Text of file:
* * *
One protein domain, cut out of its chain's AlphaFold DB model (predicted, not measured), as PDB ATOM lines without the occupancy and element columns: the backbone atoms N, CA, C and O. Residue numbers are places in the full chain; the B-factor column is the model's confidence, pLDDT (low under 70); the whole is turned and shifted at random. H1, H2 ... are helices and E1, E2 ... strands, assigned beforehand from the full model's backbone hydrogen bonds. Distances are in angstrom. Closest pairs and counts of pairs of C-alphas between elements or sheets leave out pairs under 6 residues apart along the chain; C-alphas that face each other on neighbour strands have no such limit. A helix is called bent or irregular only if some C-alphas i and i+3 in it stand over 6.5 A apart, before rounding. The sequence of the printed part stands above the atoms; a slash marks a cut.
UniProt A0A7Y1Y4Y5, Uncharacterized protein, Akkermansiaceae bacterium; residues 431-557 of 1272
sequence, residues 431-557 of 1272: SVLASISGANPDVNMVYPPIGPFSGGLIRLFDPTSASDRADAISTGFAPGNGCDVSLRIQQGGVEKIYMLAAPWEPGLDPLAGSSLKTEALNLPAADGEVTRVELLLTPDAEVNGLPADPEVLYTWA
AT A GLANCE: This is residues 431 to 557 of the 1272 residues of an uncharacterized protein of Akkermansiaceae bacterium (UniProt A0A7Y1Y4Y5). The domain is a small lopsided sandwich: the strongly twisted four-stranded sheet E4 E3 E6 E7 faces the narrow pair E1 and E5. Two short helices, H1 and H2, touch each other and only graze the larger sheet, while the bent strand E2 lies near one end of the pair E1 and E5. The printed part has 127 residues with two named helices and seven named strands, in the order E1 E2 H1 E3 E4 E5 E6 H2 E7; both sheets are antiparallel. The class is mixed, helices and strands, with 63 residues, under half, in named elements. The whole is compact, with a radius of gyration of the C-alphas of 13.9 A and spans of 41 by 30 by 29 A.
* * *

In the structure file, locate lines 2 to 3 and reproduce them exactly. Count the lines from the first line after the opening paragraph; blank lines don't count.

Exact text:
sequence, residues 431-557 of 1272: SVLASISGANPDVNMVYPPIGPFSGGLIRLFDPTSASDRADAISTGFAPGNGCDVSLRIQQGGVEKIYMLAAPWEPGLDPLAGSSLKTEALNLPAADGEVTRVELLLTPDAEVNGLPADPEVLYTWA
AT A GLANCE: This is residues 431 to 557 of the 1272 residues of an uncharacterized protein of Akkermansiaceae bacterium (UniProt A0A7Y1Y4Y5). The domain is a small lopsided sandwich: the strongly twisted four-stranded sheet E4 E3 E6 E7 faces the narrow pair E1 and E5. Two short helices, H1 and H2, touch each other and only graze the larger sheet, while the bent strand E2 lies near one end of the pair E1 and E5. The printed part has 127 residues with two named helices and seven named strands, in the order E1 E2 H1 E3 E4 E5 E6 H2 E7; both sheets are antiparallel. The class is mixed, helices and strands, with 63 residues, under half, in named elements. The whole is compact, with a radius of gyration of the C-alphas of 13.9 A and spans of 41 by 30 by 29 A.